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Campaign to Help Australians Learn Signs of Partner Violence


Tuesday, 17th May 2016 at 9:59 am
Wendy Williams, Editor
Geelong AFL player Jimmy Bartel has joined forces with 1800RESPECT and domestic violence campaigner Rosie Batty to launch a new national campaign to help Australians recognise the signs of intimate partner violence and how best to support someone experiencing it.

Tuesday, 17th May 2016
at 9:59 am
Wendy Williams, Editor


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Campaign to Help Australians Learn Signs of Partner Violence
Tuesday, 17th May 2016 at 9:59 am

Geelong AFL player Jimmy Bartel has joined forces with 1800RESPECT and domestic violence campaigner Rosie Batty to launch a new national campaign to help Australians recognise the signs of intimate partner violence and how best to support someone experiencing it.

The Support a Friend campaign, launched on Monday, features a video and information resources offering a practical list of do’s and don’ts for family and friends about how to talk to and safely support someone who may be experiencing domestic violence, including sexual assault.

According to government funded NFP the Australian National Research Organisation for Women’s Safety or ANROWS, one in four women in Australia has experienced violence at the hands of an intimate partner.

Bartel, whose personal experiences with domestic violence as a child led him to pledge to grow awareness of domestic violence and how people can seek assistance, encouraged people to seek help.

“It is important for the people affected by domestic violence to reassure themselves they are not alone, help is available in a variety of ways and that their story is valued and not judged,” Bartel said.

“I can’t encourage people enough who find themselves in domestic violence environments to have a conversation with family and close friends that they can trust and who can listen and not feel like they need to battle it alone.”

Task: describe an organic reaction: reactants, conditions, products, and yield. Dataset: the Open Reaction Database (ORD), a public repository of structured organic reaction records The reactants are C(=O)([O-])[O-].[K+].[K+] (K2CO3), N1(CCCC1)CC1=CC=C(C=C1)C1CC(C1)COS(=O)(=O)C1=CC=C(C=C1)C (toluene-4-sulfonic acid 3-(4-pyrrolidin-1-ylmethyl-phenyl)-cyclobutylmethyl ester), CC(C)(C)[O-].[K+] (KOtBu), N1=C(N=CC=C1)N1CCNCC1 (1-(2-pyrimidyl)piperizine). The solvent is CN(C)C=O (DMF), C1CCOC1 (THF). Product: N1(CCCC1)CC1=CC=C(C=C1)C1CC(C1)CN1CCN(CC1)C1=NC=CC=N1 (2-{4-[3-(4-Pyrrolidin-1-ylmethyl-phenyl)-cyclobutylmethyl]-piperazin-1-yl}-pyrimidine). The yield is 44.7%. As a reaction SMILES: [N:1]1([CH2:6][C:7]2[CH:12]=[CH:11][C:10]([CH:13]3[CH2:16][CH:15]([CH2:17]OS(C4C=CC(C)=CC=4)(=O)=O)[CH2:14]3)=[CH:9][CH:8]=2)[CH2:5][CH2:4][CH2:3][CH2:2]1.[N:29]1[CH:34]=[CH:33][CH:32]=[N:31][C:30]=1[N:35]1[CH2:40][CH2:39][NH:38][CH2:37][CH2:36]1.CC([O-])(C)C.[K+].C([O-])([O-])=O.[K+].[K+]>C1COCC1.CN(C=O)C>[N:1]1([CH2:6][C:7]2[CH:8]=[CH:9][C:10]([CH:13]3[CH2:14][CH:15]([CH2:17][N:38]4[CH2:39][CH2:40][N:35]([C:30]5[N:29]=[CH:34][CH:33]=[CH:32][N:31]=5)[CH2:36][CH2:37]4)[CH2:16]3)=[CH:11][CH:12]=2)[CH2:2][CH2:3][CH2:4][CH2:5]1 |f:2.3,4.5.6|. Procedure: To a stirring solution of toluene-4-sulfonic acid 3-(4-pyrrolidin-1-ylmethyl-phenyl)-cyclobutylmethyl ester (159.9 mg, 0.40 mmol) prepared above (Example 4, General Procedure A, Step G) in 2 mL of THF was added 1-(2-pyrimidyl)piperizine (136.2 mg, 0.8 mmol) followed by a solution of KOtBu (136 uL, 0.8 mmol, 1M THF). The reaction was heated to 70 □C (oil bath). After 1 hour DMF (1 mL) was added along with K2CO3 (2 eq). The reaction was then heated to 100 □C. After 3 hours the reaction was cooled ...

Australian of the Year 2015, Rosie Batty said Support a Friend provided valuable information and advice on how to have the sometimes challenging or difficult conversation with someone experiencing the impacts of violence.

“I believe the most crucial support a family member or friend can lend is to listen without judging,” Batty said.

“Focus on what you can do to support her without telling her what to do. And it’s important that she feels you believe her, and that you want to help her. Blaming her, or suggesting it’s her fault or she should just leave, is not helpful. Respect her decisions even if you don’t agree.”

Some of the signs family and friends should look out for include; if she seems afraid of her partner or is very anxious to please them, if she often talks about her partner being jealous or bad tempered, if she seems anxious or no longer trusts her own judgement, if she sees less of her friends or family or if she seems reluctant to leave her children with her partner.

Jane French from 1800RESPECT, the National Sexual Assault Domestic Family Violence Counselling Service, said it was important for everyone to recognise the signs.

“Given the impact sexual assault and domestic violence has across every section of our community, it is important for all of us to recognise the signs of violence in others and know what to do to support those women experiencing it,” French said.

“Many Australians learn CPR because one day someone’s life may depend on it. We should have the same mindset when it comes to educating ourselves about domestic violence because one day the wellbeing, or even the life, of a woman you know may depend on it.

“If someone you know is living with violence, listen to her, take her concerns seriously and help her to explore options.​

“You don’t need to have all the answers. Just let her know you are there for her.”

Domestic Violence Resource Centre Victoria CEO Emily Maguire said the biggest mistake was to say nothing.

“People are often scared to ask questions about family violence because it’s still seen as such a personal issue,”  Maguire said.

“This campaign helps all Australians to remember that the best thing we can do to support a friend or family member who is experiencing violence is just to let them know that we’ve noticed and that we’re there to support them, whatever they need and whenever they need it.

“There’s a fear that people will make a mistake – that they’ll say the wrong thing or they’ll assume that violence is occurring when there’s actually something else going on. But we know our friends and family and we know when there’s something just not right. Trust your instincts, and remember the biggest mistake is to say nothing.”

The campaign resources were developed by 1800RESPECT in partnership with Domestic Violence Resources Centre Victoria, OurWatch and ANROWS.

If you or someone you know is impacted by sexual assault or domestic violence, call 1800RESPECT on 1800 737 732 or visit w​ww.1800RESPECT.org.au​. I​n an emergency, call 000.


Wendy Williams  |  Editor  |  @WendyAnWilliams

Wendy Williams is a journalist specialising in the Not for Profit sector.


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